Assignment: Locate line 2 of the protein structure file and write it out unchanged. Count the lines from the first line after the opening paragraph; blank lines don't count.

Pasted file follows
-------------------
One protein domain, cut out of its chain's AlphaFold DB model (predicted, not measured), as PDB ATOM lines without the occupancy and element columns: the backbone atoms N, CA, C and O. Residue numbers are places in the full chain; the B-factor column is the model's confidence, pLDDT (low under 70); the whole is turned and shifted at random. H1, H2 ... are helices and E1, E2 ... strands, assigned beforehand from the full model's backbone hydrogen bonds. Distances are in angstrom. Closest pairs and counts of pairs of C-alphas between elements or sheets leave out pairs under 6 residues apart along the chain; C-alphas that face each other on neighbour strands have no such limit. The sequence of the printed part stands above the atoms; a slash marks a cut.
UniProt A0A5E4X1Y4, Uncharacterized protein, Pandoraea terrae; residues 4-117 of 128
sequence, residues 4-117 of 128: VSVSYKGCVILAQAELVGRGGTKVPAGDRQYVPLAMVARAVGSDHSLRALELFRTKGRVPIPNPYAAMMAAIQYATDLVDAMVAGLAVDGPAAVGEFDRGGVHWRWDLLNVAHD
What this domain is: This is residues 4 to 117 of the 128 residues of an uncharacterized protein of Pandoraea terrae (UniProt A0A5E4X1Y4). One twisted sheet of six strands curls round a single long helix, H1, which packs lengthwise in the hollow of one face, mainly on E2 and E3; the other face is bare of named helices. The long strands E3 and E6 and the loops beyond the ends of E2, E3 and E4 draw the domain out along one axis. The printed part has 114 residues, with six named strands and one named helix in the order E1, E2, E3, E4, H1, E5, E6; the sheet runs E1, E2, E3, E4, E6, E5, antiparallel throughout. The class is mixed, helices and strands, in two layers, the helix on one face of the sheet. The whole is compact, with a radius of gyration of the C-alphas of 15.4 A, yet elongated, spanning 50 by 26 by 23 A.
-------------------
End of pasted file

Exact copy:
sequence, residues 4-117 of 128: VSVSYKGCVILAQAELVGRGGTKVPAGDRQYVPLAMVARAVGSDHSLRALELFRTKGRVPIPNPYAAMMAAIQYATDLVDAMVAGLAVDGPAAVGEFDRGGVHWRWDLLNVAHD